Contrary to (what appears to be a re-emerging) popular belief, the Earth is round, as evident in the picture above. Another intriguing fact is that this year has so far been unlike any other in recent times. And it’s only just begun.
The super-virus of 2020 needs no introduction, as it has garnered even more fame than John Lennon in his heyday. And with good reason. COVID-19, although not as deadly as some previous pandemics, has spread more rapidly across the globe than its counterparts of the recent past, virtually paralyzing the entire planet.
Sadly, thousands of vulnerable people have lost their lives, and many more are seeking treatment at overcrowded hospitals. The world’s economy has taken a major blow. The tourism sector is in the process of imploding along with nearly every other industry that spins the wheels of the global market.
But there’s another part of this very same planet that appears to be recovering, albeit modestly, as a result: nature.
In recent history, human activities have affected nearly every corner of the globe. A 2018 report by the World Wildlife Fund found that 60% of mammals, birds, reptiles, amphibians and fish went extinct between 1970 and 2014.
But since the paucity in transportation, mass tourism and everyday commerce, some species are reclaiming their previous habitats. One example is the city of Venice, in Italy, the city on a lake regularly inundated with tourists. The dearth of visitors has made the waters blue again and swarms of fish have returned, perhaps allured by the newfound tranquility that hasn’t characterized the city in decades (perhaps centuries).
Residents of numerous Chinese cities are seeing blue skies for the first time, and recent studies are showing how the sudden reduction in air pollution may actually be saving more lives than the pandemic is taking, as toxic air causes respiratory diseases that take millions of lives every year.
This isn’t to say we should celebrate the indirect effects of the coronavirus COVID-19, and my condolences go out to those whose lives it has taken. But humanity can learn a great deal from the current crisis. The ability to genuinely grasp how detrimental our everyday activities are for the planet and ourselves is key if we hope to survive into the future.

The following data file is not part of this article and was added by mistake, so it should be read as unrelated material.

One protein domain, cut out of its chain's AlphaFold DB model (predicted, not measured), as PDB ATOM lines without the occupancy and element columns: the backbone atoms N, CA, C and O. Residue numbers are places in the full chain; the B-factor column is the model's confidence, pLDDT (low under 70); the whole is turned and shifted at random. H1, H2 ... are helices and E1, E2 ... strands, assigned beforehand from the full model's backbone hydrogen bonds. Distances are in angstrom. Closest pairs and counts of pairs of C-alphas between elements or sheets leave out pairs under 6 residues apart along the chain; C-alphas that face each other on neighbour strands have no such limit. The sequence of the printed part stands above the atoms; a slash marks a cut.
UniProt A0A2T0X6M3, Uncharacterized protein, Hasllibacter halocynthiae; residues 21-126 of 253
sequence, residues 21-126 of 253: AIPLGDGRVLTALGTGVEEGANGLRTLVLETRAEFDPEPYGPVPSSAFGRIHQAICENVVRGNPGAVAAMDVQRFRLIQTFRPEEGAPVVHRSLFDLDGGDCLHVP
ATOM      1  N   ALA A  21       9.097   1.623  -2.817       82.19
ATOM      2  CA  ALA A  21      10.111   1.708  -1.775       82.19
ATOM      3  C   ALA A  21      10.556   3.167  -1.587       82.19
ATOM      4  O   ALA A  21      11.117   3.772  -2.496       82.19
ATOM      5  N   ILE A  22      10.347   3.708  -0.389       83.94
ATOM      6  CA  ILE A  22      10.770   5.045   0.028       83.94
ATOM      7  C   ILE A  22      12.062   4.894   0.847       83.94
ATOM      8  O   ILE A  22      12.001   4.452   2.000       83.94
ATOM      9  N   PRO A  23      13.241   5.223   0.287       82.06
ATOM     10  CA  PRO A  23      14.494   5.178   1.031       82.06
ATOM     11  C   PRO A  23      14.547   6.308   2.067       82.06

Instead of waiting for government officials to save us, individual actions can go a long way in containing pandemics. The same goes for environmental degradation and human induced climate change. Small steps like taking public transport instead of driving, or eating plant-based foods instead of animal products, can help clean the atmosphere and restore habitats, without the need for a global pandemic to freshen our air and let our oceans recover from contamination.
A new way to offset our carbon footprint is by way of myclimate.org. Here we can actually calculate our carbon footprint in a few easy steps, and find interesting ways to compensate for the damage we may have inadvertently caused, by donating to environmental projects around the world. This tool helps us to easily calculate the amount of C02 we’ll emit by travelling to a specific destination, or to just find out how much we’re emitting on a regular basis, and the adjustments we can make.
So let’s take this crisis as a lesson learned. By using the instruments with which technology provides us, we can learn exactly what adjustments we can make in our daily habits to create a better world.
If we can manage that, I’m sure John Lennon would have been proud.
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